China: new economic policies cause Korean firms to leave
A report by the Korea Trade-Investment Promotion Agency said around 6,000 small South Korean companies had left because of restrictive decisions taken by Beijing. Their preferred destination for relocation is Vietnam.
Shenzhen (AsiaNews) The number of South Korean firms quitting China is on the rise. The latest to do so is Volta Tach Co., a South Korean firm that produces batteries for mobile phones in Shenzhen, China. It plans to leave the country to establish a new factory in Binh Duong, Vietnam. The decision was prompted by new Chinese economic policies that increase trade restrictions and reduce tax benefits for exported products.
These policies make it unprofitable and risky for smaller companies to continue manufacturing in China.
Volta Tech currently pays 170,000 won in taxes for manufacturing every one million won worth of goods, receiving a refund of all but 40,000 won after presenting proof of product export. However, this benefit will cease at the end of the year.
Wi Un-bok, in charge of overseas marketing, said: "Our business uses many non-ferrous metals such as lead and thus produces serious concerns [for Beijing] regarding environment pollution. Due to the facts that the Chinese government intends to reduce benefits and the cost of labour is rising, it pays us to move our base of production to Vietnam."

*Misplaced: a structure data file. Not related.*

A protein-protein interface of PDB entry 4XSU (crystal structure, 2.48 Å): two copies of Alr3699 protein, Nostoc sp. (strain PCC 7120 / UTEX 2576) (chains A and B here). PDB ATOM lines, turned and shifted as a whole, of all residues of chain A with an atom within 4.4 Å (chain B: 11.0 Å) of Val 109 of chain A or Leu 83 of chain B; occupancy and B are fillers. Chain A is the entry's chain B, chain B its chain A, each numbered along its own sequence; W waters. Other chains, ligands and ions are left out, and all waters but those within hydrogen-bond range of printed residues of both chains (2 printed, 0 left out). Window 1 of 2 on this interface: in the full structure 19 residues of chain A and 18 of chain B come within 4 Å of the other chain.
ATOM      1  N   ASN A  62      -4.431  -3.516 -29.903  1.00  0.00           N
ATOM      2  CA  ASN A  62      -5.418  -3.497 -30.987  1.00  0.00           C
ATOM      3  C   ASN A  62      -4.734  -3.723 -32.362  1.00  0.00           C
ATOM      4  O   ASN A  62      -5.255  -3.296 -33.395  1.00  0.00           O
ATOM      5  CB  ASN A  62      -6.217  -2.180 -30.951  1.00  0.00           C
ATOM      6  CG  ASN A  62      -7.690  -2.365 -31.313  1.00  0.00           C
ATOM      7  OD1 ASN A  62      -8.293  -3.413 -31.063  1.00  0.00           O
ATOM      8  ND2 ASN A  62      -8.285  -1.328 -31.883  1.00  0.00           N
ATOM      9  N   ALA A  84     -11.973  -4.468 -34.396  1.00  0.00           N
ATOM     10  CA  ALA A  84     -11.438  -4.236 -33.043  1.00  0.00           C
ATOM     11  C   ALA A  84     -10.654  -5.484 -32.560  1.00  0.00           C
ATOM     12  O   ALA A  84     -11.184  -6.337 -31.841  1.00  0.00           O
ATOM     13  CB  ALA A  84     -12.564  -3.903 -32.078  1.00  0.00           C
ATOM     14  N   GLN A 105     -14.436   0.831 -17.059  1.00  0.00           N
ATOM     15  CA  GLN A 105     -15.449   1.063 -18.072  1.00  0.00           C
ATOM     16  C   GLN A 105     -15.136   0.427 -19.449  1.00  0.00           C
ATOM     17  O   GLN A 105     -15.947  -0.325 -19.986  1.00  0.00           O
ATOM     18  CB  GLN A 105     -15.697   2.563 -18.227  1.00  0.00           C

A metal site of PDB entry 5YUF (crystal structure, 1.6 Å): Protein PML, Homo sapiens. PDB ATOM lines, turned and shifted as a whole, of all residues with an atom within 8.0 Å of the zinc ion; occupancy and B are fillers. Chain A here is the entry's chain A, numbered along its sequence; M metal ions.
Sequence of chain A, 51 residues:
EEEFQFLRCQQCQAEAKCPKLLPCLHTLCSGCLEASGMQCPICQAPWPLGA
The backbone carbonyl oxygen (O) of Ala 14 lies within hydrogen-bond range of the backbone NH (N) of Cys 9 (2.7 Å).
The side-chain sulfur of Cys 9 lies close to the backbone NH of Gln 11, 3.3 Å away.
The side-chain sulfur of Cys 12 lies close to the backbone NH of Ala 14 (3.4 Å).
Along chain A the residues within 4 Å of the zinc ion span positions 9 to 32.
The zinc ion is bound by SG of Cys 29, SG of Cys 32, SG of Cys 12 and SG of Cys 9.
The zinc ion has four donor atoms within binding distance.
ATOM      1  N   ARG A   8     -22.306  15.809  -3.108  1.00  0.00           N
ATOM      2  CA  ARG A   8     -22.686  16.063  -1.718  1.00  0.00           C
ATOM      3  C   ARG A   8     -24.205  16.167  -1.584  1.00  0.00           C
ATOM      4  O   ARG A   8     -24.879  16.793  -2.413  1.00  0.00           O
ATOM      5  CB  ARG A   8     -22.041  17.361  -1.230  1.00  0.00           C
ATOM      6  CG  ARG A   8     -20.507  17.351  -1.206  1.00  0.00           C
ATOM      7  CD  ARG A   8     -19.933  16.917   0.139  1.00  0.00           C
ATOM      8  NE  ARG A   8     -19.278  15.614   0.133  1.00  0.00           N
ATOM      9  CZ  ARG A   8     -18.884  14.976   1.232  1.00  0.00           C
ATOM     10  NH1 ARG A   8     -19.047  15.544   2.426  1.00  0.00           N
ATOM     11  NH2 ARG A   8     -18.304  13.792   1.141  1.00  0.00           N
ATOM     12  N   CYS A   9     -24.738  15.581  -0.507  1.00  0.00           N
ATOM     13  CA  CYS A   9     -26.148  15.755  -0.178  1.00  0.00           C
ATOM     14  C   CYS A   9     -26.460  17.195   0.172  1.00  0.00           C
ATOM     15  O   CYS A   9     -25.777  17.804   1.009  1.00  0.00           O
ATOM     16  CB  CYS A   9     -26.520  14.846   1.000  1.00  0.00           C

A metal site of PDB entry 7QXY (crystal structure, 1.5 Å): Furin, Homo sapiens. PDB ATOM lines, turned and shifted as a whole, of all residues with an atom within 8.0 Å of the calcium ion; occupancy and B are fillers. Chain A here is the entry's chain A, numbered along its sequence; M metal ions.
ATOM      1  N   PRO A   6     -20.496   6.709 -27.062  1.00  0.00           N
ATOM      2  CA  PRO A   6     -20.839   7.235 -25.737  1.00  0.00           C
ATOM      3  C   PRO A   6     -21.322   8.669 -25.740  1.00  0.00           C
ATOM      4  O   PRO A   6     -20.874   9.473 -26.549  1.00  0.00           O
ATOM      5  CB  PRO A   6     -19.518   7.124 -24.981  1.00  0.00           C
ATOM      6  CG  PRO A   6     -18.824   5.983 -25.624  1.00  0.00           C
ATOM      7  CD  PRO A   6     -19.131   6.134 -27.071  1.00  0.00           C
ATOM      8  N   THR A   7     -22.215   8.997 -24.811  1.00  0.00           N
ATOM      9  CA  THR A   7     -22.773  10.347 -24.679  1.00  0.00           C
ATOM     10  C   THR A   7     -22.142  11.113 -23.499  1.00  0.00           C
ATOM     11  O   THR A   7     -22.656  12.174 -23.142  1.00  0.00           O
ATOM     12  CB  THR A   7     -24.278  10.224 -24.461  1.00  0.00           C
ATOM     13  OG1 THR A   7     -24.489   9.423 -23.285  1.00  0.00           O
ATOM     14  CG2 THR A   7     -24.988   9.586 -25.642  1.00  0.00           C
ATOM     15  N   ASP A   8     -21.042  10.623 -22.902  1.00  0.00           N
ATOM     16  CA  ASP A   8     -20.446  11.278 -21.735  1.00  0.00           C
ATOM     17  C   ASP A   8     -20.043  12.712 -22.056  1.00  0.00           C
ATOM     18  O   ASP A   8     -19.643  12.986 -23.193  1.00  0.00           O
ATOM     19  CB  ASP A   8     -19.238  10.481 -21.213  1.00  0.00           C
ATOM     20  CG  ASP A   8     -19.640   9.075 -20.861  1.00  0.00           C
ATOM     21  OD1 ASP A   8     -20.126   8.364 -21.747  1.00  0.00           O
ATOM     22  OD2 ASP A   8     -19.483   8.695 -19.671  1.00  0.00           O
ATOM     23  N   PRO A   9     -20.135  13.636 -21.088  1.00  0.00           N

According to a report presented on 12 November by the Korea Trade-Investment Promotion Agency, Volta Tach is not alone: around 6,000 firms have already taken the same decision.
The agency said: "The Chinese government reduced tax benefits on 1,130 items in September and then added 804 products to a list of trade restrictions. Such measures are aimed at lowering the competitive edge of products manufactured by foreign companies in China, but they are too restrictive."
Experts say Beijing is also worried about a growing shortage of energy and manpower, as well as environmental pollution, and so it is seeking to promote domestic industries, which alone can counter the influx of foreign industries that kill the domestic market.
The report said the only alternatives open to Korean firms were either to leave China and return home or else to shift to other nations offering more attractive guarantees.